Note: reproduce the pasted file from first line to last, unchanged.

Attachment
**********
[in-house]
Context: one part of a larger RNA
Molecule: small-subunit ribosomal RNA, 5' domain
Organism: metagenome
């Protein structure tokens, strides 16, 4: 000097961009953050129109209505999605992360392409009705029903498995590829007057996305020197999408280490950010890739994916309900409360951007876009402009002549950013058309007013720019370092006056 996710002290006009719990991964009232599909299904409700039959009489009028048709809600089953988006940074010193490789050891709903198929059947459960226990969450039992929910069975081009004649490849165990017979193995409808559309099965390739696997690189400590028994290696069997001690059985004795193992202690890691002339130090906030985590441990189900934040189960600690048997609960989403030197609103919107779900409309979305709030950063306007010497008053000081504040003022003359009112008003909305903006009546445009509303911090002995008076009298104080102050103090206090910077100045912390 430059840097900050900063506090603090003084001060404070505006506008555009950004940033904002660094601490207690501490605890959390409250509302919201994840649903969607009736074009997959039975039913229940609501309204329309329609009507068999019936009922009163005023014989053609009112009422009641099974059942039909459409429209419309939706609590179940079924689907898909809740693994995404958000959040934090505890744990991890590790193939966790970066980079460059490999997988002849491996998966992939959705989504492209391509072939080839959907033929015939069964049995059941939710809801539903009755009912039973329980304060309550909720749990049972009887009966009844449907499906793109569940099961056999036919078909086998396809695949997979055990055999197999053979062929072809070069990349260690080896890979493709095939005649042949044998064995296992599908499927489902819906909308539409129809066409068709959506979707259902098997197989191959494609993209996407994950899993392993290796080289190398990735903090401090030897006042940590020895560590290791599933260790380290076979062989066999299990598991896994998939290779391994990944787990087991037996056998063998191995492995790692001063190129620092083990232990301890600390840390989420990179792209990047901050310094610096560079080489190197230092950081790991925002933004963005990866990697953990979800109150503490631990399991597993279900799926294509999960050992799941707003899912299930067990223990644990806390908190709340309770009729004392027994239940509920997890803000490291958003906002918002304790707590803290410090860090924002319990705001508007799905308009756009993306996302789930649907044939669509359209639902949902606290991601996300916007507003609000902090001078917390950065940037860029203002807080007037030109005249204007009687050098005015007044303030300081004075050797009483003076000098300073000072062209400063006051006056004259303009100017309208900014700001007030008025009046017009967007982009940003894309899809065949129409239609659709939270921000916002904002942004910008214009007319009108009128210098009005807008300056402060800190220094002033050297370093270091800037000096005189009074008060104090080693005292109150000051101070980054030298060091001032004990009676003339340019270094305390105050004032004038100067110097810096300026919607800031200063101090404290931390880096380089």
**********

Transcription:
[in-house]
Context: one part of a larger RNA
Molecule: small-subunit ribosomal RNA, 5' domain
Organism: metagenome
């Protein structure tokens, strides 16, 4: 000097961009953050129109209505999605992360392409009705029903498995590829007057996305020197999408280490950010890739994916309900409360951007876009402009002549950013058309007013720019370092006056 996710002290006009719990991964009232599909299904409700039959009489009028048709809600089953988006940074010193490789050891709903198929059947459960226990969450039992929910069975081009004649490849165990017979193995409808559309099965390739696997690189400590028994290696069997001690059985004795193992202690890691002339130090906030985590441990189900934040189960600690048997609960989403030197609103919107779900409309979305709030950063306007010497008053000081504040003022003359009112008003909305903006009546445009509303911090002995008076009298104080102050103090206090910077100045912390 430059840097900050900063506090603090003084001060404070505006506008555009950004940033904002660094601490207690501490605890959390409250509302919201994840649903969607009736074009997959039975039913229940609501309204329309329609009507068999019936009922009163005023014989053609009112009422009641099974059942039909459409429209419309939706609590179940079924689907898909809740693994995404958000959040934090505890744990991890590790193939966790970066980079460059490999997988002849491996998966992939959705989504492209391509072939080839959907033929015939069964049995059941939710809801539903009755009912039973329980304060309550909720749990049972009887009966009844449907499906793109569940099961056999036919078909086998396809695949997979055990055999197999053979062929072809070069990349260690080896890979493709095939005649042949044998064995296992599908499927489902819906909308539409129809066409068709959506979707259902098997197989191959494609993209996407994950899993392993290796080289190398990735903090401090030897006042940590020895560590290791599933260790380290076979062989066999299990598991896994998939290779391994990944787990087991037996056998063998191995492995790692001063190129620092083990232990301890600390840390989420990179792209990047901050310094610096560079080489190197230092950081790991925002933004963005990866990697953990979800109150503490631990399991597993279900799926294509999960050992799941707003899912299930067990223990644990806390908190709340309770009729004392027994239940509920997890803000490291958003906002918002304790707590803290410090860090924002319990705001508007799905308009756009993306996302789930649907044939669509359209639902949902606290991601996300916007507003609000902090001078917390950065940037860029203002807080007037030109005249204007009687050098005015007044303030300081004075050797009483003076000098300073000072062209400063006051006056004259303009100017309208900014700001007030008025009046017009967007982009940003894309899809065949129409239609659709939270921000916002904002942004910008214009007319009108009128210098009005807008300056402060800190220094002033050297370093270091800037000096005189009074008060104090080693005292109150000051101070980054030298060091001032004990009676003339340019270094305390105050004032004038100067110097810096300026919607800031200063101090404290931390880096380089």